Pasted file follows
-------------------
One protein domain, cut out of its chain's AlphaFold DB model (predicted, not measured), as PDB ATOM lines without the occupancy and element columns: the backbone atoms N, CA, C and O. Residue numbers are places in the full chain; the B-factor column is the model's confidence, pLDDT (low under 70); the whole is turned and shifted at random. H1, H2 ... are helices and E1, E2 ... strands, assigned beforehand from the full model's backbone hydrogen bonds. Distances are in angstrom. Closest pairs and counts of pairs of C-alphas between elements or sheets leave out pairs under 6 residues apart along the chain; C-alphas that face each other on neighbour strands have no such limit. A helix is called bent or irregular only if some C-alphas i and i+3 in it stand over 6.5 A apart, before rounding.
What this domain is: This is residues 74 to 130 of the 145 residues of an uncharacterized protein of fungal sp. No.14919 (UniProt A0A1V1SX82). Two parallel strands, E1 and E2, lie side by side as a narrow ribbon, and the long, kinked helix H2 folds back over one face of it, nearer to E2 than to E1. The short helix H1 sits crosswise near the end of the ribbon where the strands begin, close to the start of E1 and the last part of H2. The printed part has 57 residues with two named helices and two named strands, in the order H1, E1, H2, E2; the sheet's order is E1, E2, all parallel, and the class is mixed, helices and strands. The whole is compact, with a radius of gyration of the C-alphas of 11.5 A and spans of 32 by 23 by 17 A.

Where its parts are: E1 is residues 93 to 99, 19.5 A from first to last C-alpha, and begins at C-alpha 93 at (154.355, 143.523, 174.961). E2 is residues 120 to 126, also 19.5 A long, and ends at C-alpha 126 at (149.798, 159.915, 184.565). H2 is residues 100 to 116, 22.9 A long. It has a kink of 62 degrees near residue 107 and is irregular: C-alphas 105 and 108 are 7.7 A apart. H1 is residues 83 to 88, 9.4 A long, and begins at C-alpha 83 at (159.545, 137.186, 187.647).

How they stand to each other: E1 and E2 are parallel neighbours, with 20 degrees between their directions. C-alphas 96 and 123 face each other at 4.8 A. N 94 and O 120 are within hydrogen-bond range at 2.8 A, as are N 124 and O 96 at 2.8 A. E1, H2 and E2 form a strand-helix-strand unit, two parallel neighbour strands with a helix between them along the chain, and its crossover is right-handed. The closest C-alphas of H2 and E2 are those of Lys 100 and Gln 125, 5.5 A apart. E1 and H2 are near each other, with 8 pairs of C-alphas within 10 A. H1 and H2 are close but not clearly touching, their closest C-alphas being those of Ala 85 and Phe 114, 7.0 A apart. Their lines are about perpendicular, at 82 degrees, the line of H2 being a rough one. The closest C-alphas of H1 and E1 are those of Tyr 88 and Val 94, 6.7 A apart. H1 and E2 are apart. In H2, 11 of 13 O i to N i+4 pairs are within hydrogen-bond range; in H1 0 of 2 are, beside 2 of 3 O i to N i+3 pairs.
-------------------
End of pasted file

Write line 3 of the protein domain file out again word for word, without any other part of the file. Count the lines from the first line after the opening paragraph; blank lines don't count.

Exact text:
How they stand to each other: E1 and E2 are parallel neighbours, with 20 degrees between their directions. C-alphas 96 and 123 face each other at 4.8 A. N 94 and O 120 are within hydrogen-bond range at 2.8 A, as are N 124 and O 96 at 2.8 A. E1, H2 and E2 form a strand-helix-strand unit, two parallel neighbour strands with a helix between them along the chain, and its crossover is right-handed. The closest C-alphas of H2 and E2 are those of Lys 100 and Gln 125, 5.5 A apart. E1 and H2 are near each other, with 8 pairs of C-alphas within 10 A. H1 and H2 are close but not clearly touching, their closest C-alphas being those of Ala 85 and Phe 114, 7.0 A apart. Their lines are about perpendicular, at 82 degrees, the line of H2 being a rough one. The closest C-alphas of H1 and E1 are those of Tyr 88 and Val 94, 6.7 A apart. H1 and E2 are apart. In H2, 11 of 13 O i to N i+4 pairs are within hydrogen-bond range; in H1 0 of 2 are, beside 2 of 3 O i to N i+3 pairs.